Eight-year-old Jaxen Peterson of Ventura, Iowa, played football on the Metrodome turf Saturday with his father, Brian (tackling Jaxen) and his older brother, Ty, 10, who was out of the picture. Brian said that Vikings season tickets have been in his family since 1980, when his father first bought tickets for games at the old Metropolitan Stadium in Bloomington. JIM GEHRZ • jgehrz@ startribune.com
Vikings die-hards, 6,000 strong, streamed into the Metrodome on Saturday evening to snap pictures on the field, toss footballs around and peek into the locker room of their favorite football team on the eve of the last game at the 31-year-old stadium.
“It’s awe-inspiring,” said Dino Neis as he stood in the end zone, taking in the scene.
Neis has been driving a party bus from St. Cloud to Vikings games for more than six years, typically dropping fans off at the door but never going inside. He has had to watch the team on TV at bars or at his sister’s house while he waits for the customers.
It wasn’t until Saturday that he grabbed his chance to stand on Mall of America Field at the invitation of his boss.
The event was a prelude to the Vikings’ final game there Sunday, before they play two seasons at the University of Minnesota’s TCF Bank Stadium while a new stadium is built. Plans are to demolish the dome, beginning in January.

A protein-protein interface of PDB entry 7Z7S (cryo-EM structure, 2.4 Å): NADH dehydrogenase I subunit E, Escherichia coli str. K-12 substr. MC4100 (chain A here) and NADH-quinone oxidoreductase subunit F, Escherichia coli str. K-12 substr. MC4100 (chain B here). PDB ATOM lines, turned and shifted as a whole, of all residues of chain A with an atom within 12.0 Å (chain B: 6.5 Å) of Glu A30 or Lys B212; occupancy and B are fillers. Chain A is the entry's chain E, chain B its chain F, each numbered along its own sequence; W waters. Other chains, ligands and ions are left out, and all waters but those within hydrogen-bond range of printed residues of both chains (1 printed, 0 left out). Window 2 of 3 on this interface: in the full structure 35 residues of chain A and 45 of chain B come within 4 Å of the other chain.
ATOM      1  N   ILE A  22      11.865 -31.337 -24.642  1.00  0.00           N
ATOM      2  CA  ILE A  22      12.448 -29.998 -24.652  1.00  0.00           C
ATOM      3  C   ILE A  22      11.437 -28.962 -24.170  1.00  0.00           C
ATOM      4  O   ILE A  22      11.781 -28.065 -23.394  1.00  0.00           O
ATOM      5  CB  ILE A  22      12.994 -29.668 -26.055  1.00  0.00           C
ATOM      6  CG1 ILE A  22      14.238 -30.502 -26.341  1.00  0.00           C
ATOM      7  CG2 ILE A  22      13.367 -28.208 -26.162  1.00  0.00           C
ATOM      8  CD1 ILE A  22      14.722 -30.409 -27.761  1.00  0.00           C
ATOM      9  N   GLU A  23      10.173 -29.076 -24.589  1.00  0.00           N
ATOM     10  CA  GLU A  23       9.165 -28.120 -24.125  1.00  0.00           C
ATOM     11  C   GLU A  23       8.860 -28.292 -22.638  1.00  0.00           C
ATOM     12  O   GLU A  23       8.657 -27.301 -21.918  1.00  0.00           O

After catching a ball thrown by his boss’ young son, Neis playfully reprimanded him: “You’re never going to be a Viking if you throw the ball where someone can catch it!”
A few minutes later — whack! — the ball smacked Neis in the neck while he was turned away. “See, now you could be a Viking — you throw it when somebody’s not looking!” he told the offender.
The festivities drew one fan from Wyoming — Dawn Brehmer drove 800 miles to attend Sunday’s game. She grew up in Minnesota, and had her husband, Eric, take pictures of her in front of the Vikings ship on the field.
“I remember them building this [stadium],” she reminisced.
Nearby, Paul Podemski stretched out on the floor as though he were catching a ball as his son took a photo.
“A lot of touchdowns have been scored in this end zone,” said Podemski of Duluth, wearing Adrian Peterson’s All-Pro jersey. His family has held season tickets for 32 years.
Tears welled in Marcie Petrie’s eyes as she looked around, reflecting on all the games where she had cheered. She and her husband, Sam, waited in a line that stretched halfway across the field for more than 20 minutes so she could get a photo at the goalpost.
“Touchdown!” Petrie exclaimed as her husband snapped a picture of her in the end zone leaning to catch an imaginary ball. Then she went to the goalpost and threw her hands in the air before wrapping her arms around it. Two more photos.
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